COLUMBIA — Ashley Rippeto remembers her grandfather telling stories about his return from the Vietnam War and the excitement he felt when he was finally reunited with his wife and son.
As the Rock Bridge junior reflected about her grandfather for the annual Truman Memorial Veterans' Hospital essay contest, she struggled to grasp a full understanding of the change he experienced during his time at war.
Eight Columbia Public School students were awarded a cash prize Friday at the Truman Memorial Veterans' Hospital for their participation in the annual Veterans Day essay contest.
First prize, $100: Kelley Tackett, Jefferson Junior High School and Julia Schaller, Rock Bridge High School.
Second prize, $75: Marilise Stamps, Jefferson Junior and Cole Gallagher, Rock Bridge High.
Third place, $50: Grant Sykuta, Jefferson Junior and Elizabeth Clapp, Rock Bridge High.
Honorable mention, $25: Ethan Forte, Jefferson Junior and Ashley Rippeto, Rock Bridge High.
She wishes she had learned more before he died.
"I would want to know if he was the same person when he came back from the war," Rippeto said. "I would probably ask him if he was able to continue being himself."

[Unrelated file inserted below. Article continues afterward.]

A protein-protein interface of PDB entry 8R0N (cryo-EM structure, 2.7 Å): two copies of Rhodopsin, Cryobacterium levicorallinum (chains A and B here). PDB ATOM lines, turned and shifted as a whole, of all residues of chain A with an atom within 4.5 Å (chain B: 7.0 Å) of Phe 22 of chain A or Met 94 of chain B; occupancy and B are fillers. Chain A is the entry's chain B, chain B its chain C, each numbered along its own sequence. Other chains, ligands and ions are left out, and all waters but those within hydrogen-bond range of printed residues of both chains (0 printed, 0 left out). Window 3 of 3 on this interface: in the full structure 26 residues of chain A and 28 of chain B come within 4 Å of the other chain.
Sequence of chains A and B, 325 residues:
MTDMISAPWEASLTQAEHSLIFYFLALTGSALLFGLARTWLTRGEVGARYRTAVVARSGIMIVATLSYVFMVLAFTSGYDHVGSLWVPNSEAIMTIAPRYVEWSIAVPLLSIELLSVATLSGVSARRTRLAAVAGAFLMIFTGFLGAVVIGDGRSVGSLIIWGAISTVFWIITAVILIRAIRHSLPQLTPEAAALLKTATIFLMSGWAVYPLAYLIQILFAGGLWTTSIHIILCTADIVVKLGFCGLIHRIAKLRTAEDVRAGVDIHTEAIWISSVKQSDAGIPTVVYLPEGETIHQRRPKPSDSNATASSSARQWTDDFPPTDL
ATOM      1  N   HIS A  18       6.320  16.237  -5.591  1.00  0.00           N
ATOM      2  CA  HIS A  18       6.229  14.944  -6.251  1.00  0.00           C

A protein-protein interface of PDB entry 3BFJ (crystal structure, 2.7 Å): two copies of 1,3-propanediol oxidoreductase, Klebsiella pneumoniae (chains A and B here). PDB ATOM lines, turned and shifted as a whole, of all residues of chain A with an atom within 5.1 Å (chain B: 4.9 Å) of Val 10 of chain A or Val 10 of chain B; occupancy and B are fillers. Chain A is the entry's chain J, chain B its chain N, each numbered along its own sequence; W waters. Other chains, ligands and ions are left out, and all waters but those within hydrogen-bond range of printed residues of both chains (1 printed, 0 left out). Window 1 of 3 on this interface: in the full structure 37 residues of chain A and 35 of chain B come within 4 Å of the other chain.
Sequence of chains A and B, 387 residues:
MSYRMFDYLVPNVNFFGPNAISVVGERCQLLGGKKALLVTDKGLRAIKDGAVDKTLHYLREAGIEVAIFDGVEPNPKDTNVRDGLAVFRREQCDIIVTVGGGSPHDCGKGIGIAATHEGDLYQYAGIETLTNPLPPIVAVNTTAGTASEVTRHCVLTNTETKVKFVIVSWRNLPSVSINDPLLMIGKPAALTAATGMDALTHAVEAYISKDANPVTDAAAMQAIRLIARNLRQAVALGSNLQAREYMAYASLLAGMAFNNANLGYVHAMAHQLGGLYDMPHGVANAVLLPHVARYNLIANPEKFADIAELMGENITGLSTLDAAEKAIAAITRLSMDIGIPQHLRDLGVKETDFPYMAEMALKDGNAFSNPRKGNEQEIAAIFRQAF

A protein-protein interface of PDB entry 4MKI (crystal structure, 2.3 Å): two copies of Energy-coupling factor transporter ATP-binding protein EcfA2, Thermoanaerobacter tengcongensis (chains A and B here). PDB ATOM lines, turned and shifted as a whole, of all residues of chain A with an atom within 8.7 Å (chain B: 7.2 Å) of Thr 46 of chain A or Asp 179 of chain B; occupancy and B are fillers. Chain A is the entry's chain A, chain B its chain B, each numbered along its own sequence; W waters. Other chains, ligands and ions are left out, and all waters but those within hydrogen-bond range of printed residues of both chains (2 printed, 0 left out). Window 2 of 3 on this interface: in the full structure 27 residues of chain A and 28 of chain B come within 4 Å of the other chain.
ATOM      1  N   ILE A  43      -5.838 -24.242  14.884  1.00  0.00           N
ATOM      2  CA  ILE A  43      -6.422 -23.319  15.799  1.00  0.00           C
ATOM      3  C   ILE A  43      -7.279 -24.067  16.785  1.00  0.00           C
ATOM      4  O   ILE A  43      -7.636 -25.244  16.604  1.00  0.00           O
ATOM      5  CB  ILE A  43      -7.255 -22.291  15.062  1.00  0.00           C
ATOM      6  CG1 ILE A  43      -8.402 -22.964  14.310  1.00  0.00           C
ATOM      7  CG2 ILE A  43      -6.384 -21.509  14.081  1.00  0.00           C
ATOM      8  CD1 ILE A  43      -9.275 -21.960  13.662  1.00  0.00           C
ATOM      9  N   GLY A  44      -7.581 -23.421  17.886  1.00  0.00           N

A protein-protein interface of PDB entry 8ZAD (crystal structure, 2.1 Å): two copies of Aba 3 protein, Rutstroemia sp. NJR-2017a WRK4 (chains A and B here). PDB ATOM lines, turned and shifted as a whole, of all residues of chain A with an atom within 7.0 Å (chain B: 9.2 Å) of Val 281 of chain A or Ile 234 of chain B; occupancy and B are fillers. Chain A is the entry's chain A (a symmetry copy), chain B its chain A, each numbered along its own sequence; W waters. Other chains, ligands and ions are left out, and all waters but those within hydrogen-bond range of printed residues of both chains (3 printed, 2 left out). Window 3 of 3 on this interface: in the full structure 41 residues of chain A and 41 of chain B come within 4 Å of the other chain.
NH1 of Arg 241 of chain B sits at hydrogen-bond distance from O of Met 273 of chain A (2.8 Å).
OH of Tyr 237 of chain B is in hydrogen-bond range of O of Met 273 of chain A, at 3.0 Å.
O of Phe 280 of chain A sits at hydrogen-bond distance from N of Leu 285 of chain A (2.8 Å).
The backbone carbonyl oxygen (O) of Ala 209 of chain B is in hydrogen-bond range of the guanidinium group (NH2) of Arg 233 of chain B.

"He reflected on the Vietnam War," she wrote in her essay. "What a terrible war it had been. So much blood and tears and pain. His wife had said people change in war, for this is why she never wanted him to leave; but he felt obligated. He knew he had to. Like a dog should come to the whistle of its owner, he must obey his country’s call."
Rippeto was among eight Columbia Public School students recognized on Friday at the Truman Memorial Veterans' Hospital for their winning essays.
Stephen Gaither, public affairs officer at the Truman Memorial, said the contest has been held since 1999 and focuses on the same question each year, "Why Are Veterans Special?"
"It helps us focus on the importance of what veterans have done," Gaither said. "The purpose is really to have the society reflect back on the contributions that individuals have made in defense of our liberties."
The contest is offered for both junior and senior high school students. Gaither said the hospital received around 60 entries for the junior high level and 18 for the high school level.
Freshman Kelley Tackett from Jefferson Junior High School focused on the sacrifices veterans make for our country both off and on the battlefield in her essay.
Her essay reads: "Everything a veteran must do is a sacrifice, from leaving behind their lives, to stepping onto the battlefield. The sacrifice of time is just as important as the bravery shown in war, and oftentimes much more difficult. These sacrifices are what make veterans special."
"I was thinking about how veterans display so much civic virtue for their country and about the sacrifices they made," Tackett said at the ceremony. "That's what veterans have that separate them from normal citizens."
All essays go through a screening process at the individual schools before they're submitted to the hospital, Gaither said. Employees at the hospital serve as the judges, making recommendations for first, second, third and honorable mention.
Cash donations and certificates were awarded to the contest winners at the ceremony.